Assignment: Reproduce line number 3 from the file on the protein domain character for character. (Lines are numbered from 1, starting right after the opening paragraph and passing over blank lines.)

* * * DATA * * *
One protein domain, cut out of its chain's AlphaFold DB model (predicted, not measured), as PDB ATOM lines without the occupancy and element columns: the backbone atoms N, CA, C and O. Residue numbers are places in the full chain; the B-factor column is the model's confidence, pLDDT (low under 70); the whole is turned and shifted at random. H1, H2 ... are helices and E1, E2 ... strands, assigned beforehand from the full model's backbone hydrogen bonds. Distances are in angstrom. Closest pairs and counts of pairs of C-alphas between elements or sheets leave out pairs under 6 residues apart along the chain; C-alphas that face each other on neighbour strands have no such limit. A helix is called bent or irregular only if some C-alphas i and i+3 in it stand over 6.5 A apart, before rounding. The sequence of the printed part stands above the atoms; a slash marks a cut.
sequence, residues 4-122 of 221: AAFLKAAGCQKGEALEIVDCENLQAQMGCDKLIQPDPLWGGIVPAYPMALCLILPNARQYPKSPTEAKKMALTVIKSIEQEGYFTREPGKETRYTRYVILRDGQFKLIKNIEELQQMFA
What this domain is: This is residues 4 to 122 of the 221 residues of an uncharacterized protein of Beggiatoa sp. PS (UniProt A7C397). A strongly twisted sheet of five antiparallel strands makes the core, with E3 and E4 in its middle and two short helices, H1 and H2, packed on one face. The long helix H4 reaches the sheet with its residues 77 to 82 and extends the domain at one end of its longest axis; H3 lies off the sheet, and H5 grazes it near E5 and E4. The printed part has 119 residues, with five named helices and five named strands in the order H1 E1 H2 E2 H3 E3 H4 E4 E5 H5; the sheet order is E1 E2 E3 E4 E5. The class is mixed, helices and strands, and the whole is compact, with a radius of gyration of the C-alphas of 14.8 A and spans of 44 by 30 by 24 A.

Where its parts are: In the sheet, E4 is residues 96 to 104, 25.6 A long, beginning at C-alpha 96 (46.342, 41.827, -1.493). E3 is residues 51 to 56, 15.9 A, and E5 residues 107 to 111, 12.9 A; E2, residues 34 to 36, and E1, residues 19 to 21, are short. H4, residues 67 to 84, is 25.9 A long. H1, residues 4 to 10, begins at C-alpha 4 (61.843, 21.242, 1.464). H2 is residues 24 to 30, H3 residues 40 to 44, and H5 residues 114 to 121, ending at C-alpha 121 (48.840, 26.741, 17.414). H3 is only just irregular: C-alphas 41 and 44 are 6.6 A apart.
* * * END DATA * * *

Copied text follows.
Where its parts are: In the sheet, E4 is residues 96 to 104, 25.6 A long, beginning at C-alpha 96 (46.342, 41.827, -1.493). E3 is residues 51 to 56, 15.9 A, and E5 residues 107 to 111, 12.9 A; E2, residues 34 to 36, and E1, residues 19 to 21, are short. H4, residues 67 to 84, is 25.9 A long. H1, residues 4 to 10, begins at C-alpha 4 (61.843, 21.242, 1.464). H2 is residues 24 to 30, H3 residues 40 to 44, and H5 residues 114 to 121, ending at C-alpha 121 (48.840, 26.741, 17.414). H3 is only just irregular: C-alphas 41 and 44 are 6.6 A apart.